Step Away From the Camera/Pick Up the Camera

I’m about to speak out of both sides of my (metaphorical) mouth.

First, I’m going to jump on the “cameras are ruining everything!” bandwagon. Then I’m going to step off it. OK? Ok.

Step Away From the Camera

There have been a proliferation of “articles” and videos about how people aren’t experiencing life anymore, how even live concerts are viewed through the screen of an iPhone and how that’s horribly annoying. Here’s the most recent one I’ve seen.

This article talks about a study that found that the act of taking a picture impedes memory. Basically, by choosing to take a picture instead of just soaking up the moment, that you deprive yourself of the moment.

My first reaction was “Omigosh, yes!”

When I went to the Grand Canyon, I was stunned. I mean, I figured I was prepared: I’d seen lots of images of the canyon before. But when I got there and saw it for myself, in person… I cried. It was a really powerful moment. The wonder of nature and God and the incredible feeling of being so small in the face of something so huge and incredible and old… it literally took my breath away. One day, I tried to capture that sense and the sun sliding down the canyon, to bring home the wonder of that sunset.

And it completely did not work. Photographs just do not contain that kind of depth (I don’t know, maybe Ansel Adams could have done it, but not me and my dinky tourist camera). I envied the woman I met who was fast-painting the scene in watercolors. That image got much closer. Plus she was doing something pretty incredible.

I’m getting married soon (oh my gosh, so soon),  and therefore reading a bunch of wedding blogs. One was so trollish that I still struggle to believe it was real: it was about how “rude” it was for the bride and groom to request that guests don’t take pictures during the ceremony. It was, hilariously, demolished by the commentors, who poked right through the argument.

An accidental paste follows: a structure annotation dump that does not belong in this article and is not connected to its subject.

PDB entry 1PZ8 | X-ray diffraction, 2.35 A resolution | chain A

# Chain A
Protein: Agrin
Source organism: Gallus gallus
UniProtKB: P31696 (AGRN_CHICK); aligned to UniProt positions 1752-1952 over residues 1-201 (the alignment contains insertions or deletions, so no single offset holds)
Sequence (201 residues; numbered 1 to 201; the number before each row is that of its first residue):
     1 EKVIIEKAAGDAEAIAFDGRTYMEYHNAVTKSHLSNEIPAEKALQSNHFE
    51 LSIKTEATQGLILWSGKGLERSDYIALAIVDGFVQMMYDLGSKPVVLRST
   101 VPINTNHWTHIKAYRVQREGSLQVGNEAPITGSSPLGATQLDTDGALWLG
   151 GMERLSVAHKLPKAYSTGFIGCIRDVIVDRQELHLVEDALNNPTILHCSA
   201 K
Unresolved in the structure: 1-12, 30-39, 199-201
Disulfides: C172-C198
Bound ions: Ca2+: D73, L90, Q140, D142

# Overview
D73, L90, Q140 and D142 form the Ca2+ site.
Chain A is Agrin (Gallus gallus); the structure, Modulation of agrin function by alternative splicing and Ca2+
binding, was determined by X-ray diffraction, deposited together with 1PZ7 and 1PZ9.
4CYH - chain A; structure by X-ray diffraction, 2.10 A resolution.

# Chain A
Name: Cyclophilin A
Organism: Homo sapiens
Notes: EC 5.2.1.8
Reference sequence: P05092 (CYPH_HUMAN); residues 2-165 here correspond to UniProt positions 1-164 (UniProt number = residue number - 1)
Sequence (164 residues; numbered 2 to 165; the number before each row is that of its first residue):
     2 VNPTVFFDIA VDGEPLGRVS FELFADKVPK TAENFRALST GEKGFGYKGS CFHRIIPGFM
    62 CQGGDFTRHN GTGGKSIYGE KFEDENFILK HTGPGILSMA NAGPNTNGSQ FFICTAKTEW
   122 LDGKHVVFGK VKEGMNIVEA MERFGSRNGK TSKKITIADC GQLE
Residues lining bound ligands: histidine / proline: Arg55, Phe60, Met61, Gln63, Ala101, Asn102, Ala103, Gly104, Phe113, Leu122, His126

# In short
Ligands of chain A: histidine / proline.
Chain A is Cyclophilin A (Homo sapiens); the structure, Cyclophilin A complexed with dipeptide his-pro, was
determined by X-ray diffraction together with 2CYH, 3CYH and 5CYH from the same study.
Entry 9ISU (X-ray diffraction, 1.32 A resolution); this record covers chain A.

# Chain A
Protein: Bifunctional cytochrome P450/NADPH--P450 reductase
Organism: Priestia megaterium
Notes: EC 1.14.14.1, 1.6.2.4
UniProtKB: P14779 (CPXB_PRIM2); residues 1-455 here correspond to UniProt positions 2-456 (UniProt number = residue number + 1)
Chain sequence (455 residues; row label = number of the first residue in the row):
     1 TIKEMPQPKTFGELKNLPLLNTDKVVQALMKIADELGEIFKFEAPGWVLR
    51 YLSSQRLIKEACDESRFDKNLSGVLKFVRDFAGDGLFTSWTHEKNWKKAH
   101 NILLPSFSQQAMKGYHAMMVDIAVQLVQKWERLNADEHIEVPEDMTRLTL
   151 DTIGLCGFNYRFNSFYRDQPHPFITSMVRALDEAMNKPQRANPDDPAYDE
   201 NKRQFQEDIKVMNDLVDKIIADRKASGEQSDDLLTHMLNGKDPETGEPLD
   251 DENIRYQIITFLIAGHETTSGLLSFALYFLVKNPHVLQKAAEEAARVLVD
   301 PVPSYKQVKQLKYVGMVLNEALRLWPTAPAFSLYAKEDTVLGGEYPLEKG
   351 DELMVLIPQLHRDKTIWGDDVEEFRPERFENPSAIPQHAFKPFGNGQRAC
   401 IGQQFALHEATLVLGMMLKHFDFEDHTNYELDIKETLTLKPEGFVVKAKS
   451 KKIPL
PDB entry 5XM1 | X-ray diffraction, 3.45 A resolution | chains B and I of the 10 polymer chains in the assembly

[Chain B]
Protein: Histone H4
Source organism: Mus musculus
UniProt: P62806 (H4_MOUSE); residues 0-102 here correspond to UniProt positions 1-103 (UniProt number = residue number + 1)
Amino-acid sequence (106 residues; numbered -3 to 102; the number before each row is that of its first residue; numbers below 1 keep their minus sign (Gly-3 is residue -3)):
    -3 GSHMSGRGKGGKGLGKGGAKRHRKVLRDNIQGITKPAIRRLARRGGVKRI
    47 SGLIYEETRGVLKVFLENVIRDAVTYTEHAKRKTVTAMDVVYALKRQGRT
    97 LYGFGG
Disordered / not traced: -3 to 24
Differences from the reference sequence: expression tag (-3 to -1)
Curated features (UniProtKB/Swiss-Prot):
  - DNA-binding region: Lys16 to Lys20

And I agree with those folks: it’s so frustrating to see people actively missing this big moment because they are so busy trying to “catch” it. Plus I’m spending a bunch of money on an impartial professional photographer to get those photos, anyway.

But then again…

Pick Up the Camera
I saw this video just before I was going to write this post, and it changed my mind…somewhat.

First, it’s adorable. Second, I hate this guy, for making my life seem so crappy in comparison and being so methodical about his planning. Third, it is a great way to have captured 4 years of his travels.

And that is the upside to the camera. So long as we don’t live behind it–or vicariously through it–it can bring us back to those incredible moments. I know my photos of the Grand Canyon don’t really capture the grandeur of it, but I remember the trip when I look at it. I can imagine myself back there under the sun and I can practically taste the wind. The photos make the memory more vivid. They ground us, give us a sense of space and time and history. For some of us, like my grandfather, they are literal doorways to memories.

So pick up the camera. Do capture your life. But remember to live it, too.

And maybe take a few trips, like the proposal guy there. Me, I’m going to Jamaica.


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2 responses to “Step Away From the Camera/Pick Up the Camera

  1. And don’t ruin the moment for others by being a photo-nazi, either by shoving others out of the way so you can get the perfect angle for your photo, blocking their view of the beautiful bride/concert stage with your iPad, or making you loved ones pose endlessly while you take the same photo over and over because you just can’t find the exposure setting that works for you.

  2. Exactly! It’s like you’ve experienced this problem, too! 😉

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